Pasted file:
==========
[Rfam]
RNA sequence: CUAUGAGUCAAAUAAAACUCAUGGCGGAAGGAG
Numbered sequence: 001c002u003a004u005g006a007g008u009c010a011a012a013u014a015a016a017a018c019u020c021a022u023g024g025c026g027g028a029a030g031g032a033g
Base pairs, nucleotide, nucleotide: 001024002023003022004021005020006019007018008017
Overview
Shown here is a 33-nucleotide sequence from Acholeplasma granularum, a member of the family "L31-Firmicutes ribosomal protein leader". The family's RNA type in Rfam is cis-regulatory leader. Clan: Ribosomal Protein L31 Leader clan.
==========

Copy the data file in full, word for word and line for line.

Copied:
[Rfam]
RNA sequence: CUAUGAGUCAAAUAAAACUCAUGGCGGAAGGAG
Numbered sequence: 001c002u003a004u005g006a007g008u009c010a011a012a013u014a015a016a017a018c019u020c021a022u023g024g025c026g027g028a029a030g031g032a033g
Base pairs, nucleotide, nucleotide: 001024002023003022004021005020006019007018008017
Overview
Shown here is a 33-nucleotide sequence from Acholeplasma granularum, a member of the family "L31-Firmicutes ribosomal protein leader". The family's RNA type in Rfam is cis-regulatory leader. Clan: Ribosomal Protein L31 Leader clan.